On September 25, the United Nations ushered in the Sustainable Development Goals (“SDGs”), a fifteen-year plan to end poverty, inequality, and environmental degradation. Titled “Transforming our world: the 2030 Agenda for Sustainable Development,” the SDGs came into effect on January 2016 and replaced the Millennium Development Goals (“MDGs”) that expired in 2015. Notably, the SDGS form an expanded plan of action for global development with a set of seventeen goals and one hundred and sixty-nine targets, a substantial increase from the MDG’s set of eight goals and twenty targets.
To see the potential importance and impacts of SDGs, it is important to first look back at the MDGs. The reviews are generally mixed. Some believe that the MDGS were immensely successful in providing strategic direction for international actors, while others believe that the goals were immensely failed in addressing the root causes of societal issues. Although the degree of success or failure differs between commentators, researchers are starting to measure the complete impact of the MDGs after 2015.
One important metric is to see how many lives the MDGs saved. Studies show that 21–29 million extra lives were saved due to accelerated progress, measuring pre-MDG trends on child mortality, maternal mortality, HIV/AIDS, tuberculosis, and malaria then comparing that to post-MDG data. These improvements most impacted high-population developing countries: two-thirds of lives saved were in sub-Saharan Africa, and one-fifth were in China and India.
Another important metric is to see how many lives the MDGs improved. Some show great improvement. Compared to pre-MDG trends, 471 million extra people have been lifted out of extreme poverty and 111 million more people completed primary school, showing that having concrete goals and initiatives can have an impact. However, other indicators actually worsened. For food and water security, accelerated development in some developing countries was largely outweighed by slowing progress in other developing countries, showing a net decrease in lives improved.
Overall, most researchers are on the fence. The MDGs certainly impacted development in many positive ways, but many are wondering whether they could have been significantly improved through changes in international policy and program execution.
The SDGs and MDGs differed in scope and content. Some of these changes are from improvements in the field of global development, with researchers and policymakers becoming more experienced after implementing a variety of successful (and unsuccessful) programs to meet the goals. Others show an increased awareness of different global actors and interests, some of which were ignored or inadequately addressed when initially creating the MDGs, such as a more fulsome respect for urban development goals. And some reflect the interdisciplinary approach to sustainability, acknowledging that fields like biology, environmental science, and engineering help create sustainable systems in which to live.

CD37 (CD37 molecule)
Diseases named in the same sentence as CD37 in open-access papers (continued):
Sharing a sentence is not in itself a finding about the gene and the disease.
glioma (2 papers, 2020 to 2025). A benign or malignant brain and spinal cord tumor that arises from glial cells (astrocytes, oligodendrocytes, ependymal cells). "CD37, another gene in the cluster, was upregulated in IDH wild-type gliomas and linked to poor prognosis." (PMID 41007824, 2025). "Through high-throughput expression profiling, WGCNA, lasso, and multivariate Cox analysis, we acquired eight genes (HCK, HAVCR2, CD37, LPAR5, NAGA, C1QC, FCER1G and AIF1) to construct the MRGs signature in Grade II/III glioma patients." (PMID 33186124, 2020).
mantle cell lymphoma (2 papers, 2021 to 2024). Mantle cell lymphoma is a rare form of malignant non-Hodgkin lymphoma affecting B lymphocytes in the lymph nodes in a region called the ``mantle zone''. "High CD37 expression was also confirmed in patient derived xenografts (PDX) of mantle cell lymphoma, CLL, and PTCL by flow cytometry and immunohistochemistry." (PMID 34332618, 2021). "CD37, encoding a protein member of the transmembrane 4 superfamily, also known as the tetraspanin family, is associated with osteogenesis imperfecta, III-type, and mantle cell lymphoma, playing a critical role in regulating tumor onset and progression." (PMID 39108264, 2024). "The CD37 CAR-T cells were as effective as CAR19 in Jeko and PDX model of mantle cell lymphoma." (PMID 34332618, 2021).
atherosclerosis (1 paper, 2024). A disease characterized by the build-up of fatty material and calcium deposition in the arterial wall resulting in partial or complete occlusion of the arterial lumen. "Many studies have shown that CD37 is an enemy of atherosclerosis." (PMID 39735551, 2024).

Some actors applaud the increased number of SDGs. They note that the greater number of goals and specificity allow the SDGs to be more comprehensive. For them, they think that having more goals and targets allows international aid communities to focus their attention on previously unnoticed areas of development. With a more fulsome understanding of these areas, it is less likely that pressing needs will be left unaddressed, preventing outcomes like the net decrease in food and water security.
Other actors are more critical of the changes. There is the risk that the global funding and financial support system may fragment along disparate interests, preventing cooperation. After all, not all of the SDG targets are as globally valued and prioritized in development agendas as the previous MDGs. Certainly, not all countries want to invest in projects to, for example, address road traffic accidents or strengthen tobacco regulations. And creating sweeping initiatives to address only a handful of targets out of almost two hundred may raise less political capital than with the MDGs, acting as disincentives to global political collaboration.
The numbers are still being recorded for both the recently-completed MDGs and the recently-started SDGs. Certainly, it is not a zero-sum competition whether one approach to international development is better or worse than the other; both are striving to create positive change in the world. However, to further improve international development, actors need to look critically at the actual impacts and successes to create improved goals and systems.